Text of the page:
I feel weird. I’m starting to agree with Whitney. He’s got a point about T-Rav’s campaign. Light-hearted mockery has way more potential to sway voters than running an earnest campaign that never mentions his baby mama, etc.

Thomas’ campaign manager — who Whitney describes aptly as Sandy Duncan from hell — has busted in to manage everything, except for T-Rav’s expectations. What started out as a lark, a longshot, has become a serious endeavor. Which explains why Thomas got in a huff and quit the show last October during filming, accusing Bravo of damaging his campaign. He told the City Paper: “I was advised if they were to cover it in the background I could get my views out to a larger audience, but I think Graham has successfully turned the narrative into ‘This is all about Bravo, he’s not serious, this is a circus.” 

But before that tantrum, T-Rav opens the plantation up to the public for an event that’s designed to address his humility problem. You know, he’s got a haughty image and letting the plebes mingle with the master on his plantation can fix that. 

His companion, taking zero cues from Jackie Kennedy, dons a see-through-tee-neon-orange-bra situation that screams of passive-aggressive behavior. Her jealousy of the campaign does not bode well for the future. And then Sandy Duncan decides managing Kathryn is part of her job too. I don’t like this lady one bit. Poor K.D. being treated like a petulant 12-year-old by all the “adults” in her life.   

But enough about the Ravenel circus, Craig is going downhill and Shep is spewing wisdom all over the place, hence the title of this episode: Shep-istotle. And where does our little philosopher hang out all the time? The Republic, of course. 

As Shep kisses and glad-hands people at the bar like a natural politician, he lines up his preferred beer and shot before launching into a string of observations about Craig, who comes to party with an empty wallet and an even emptier soul.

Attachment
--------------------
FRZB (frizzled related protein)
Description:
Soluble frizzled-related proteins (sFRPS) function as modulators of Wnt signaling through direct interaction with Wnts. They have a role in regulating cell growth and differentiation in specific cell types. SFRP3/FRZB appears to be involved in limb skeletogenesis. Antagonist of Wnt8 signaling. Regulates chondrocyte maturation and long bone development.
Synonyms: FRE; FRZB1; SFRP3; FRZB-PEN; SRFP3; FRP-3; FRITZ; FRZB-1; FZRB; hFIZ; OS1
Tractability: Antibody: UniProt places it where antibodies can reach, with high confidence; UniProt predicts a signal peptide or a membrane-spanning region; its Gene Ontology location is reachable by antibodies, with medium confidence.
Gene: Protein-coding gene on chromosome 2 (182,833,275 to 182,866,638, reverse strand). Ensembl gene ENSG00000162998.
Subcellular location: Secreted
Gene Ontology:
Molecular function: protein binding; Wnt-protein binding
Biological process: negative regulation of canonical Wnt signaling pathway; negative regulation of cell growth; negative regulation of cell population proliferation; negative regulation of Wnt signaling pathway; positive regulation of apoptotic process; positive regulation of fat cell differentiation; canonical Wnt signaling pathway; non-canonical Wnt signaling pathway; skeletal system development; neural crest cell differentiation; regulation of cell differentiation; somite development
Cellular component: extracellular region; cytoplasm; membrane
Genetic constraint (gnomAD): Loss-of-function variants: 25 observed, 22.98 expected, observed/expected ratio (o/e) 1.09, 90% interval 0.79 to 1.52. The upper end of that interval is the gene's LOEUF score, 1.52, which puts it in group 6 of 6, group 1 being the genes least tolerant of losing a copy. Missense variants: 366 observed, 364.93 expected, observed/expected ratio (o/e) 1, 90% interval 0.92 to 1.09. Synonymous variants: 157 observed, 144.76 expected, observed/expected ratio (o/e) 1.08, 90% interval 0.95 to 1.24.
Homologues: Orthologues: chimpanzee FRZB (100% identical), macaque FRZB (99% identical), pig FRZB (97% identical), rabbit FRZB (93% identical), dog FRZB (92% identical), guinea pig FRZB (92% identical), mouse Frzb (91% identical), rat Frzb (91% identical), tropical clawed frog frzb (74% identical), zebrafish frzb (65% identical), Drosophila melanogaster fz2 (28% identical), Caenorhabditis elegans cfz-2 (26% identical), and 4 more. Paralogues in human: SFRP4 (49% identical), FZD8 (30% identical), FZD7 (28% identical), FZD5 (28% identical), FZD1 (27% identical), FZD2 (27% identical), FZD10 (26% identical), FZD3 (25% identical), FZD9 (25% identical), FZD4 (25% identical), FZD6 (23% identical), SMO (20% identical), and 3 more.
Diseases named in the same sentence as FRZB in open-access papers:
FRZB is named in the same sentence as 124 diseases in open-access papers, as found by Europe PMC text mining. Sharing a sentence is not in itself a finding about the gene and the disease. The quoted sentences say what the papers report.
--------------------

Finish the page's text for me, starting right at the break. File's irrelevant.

This won’t do for Shep, who at 35 has achieved life’s ultimate balance of work-play-sleep. He is sad for young Conover who is living like a Rockefeller on a Flintstone budget. Shep’s been around the block a few times and can now recognize when the night’s over, which leads us to believe that Shep was once the last guy to leave the party. But Shep must convey to Craig that he can’t dick around for too much longer, especially with student loan payments. Because if you run out of money, and you don’t have your family to catch you, your quality of life can diminish quickly.

Wiser words, people, wiser words…. 

Not only is Craig not making it to work on time, but he’s not putting his dirty clothes in the hamper. He’s drinking vodka drinks to help him walk better. And he’s really super skinny and has terrible taste in tank tops. 

But before we can save him from his future failure, Craig must go model some haute Southern couture — and reinforce the fact that all of Shep’s wisdom is for naught, because Craig is better looking. While he might not have the same sort of fortune supporting him as Shep, Craig has copious amounts of good looks and a more symmetrical face. Take that, responsible Shep, and shove it up your nose like a rubber hose.  

After the fashion show, the Charmers head to the Republic, of course, where they party down. And Shep tells Cam that he’s seen into Craig’s soul, which is cluttered with dirty clothes and drowning in vodka. And Shep tells T-Rav that Craig needs to care about his future and take the bar exam.  

Craig, like any good party boy, refuses to heed anyone’s advice and scoffs at their observations, as if he needs to take advice from wasted Thomas and man-child Shep. And, well, he’s got a good point. 

What the other characters were up to in this episode:
Pat: She’s as glamorous as ever, scrapbooking, drinking martinis, and wearing diamonds on the soles of her shoes. She may not be Martha Stewart, but Pat Altschul has enough money to fake being an accomplished scrapbooker. And she has enough hope to think that Whitney might still grow up and get married. She’s slumming in Charleston at a bed & breakfast fashion show. Her shoes are served up on a silver platter. And a dressing drink is a real thing. 

Landon: We’re getting to know her better ,and she’s not quite as likable as we thought. Or maybe it’s just that voice. Please lose the Valley Girl inflection. You’re not in LA anymore. 

Cameran: Since she won’t let us see her husband, her role on this show is relegated to observer. Every once in a while we see her hustling at her real estate job, and in this episode T-Rav calls to tell her she didn’t get the sale. D’oh. 

On the next episode of Southern Charm: Shep turns 35, K.D. gets bad advice from Cam, and Sandy Duncan steps in


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